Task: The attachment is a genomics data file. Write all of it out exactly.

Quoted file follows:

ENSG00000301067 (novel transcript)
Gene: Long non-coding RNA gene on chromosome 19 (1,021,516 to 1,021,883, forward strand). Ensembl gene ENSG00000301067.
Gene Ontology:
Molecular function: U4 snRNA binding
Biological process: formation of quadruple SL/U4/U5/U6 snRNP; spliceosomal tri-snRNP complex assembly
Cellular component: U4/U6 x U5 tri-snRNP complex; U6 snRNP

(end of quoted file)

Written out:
ENSG00000301067 (novel transcript)
Gene: Long non-coding RNA gene on chromosome 19 (1,021,516 to 1,021,883, forward strand). Ensembl gene ENSG00000301067.
Gene Ontology:
Molecular function: U4 snRNA binding
Biological process: formation of quadruple SL/U4/U5/U6 snRNP; spliceosomal tri-snRNP complex assembly
Cellular component: U4/U6 x U5 tri-snRNP complex; U6 snRNP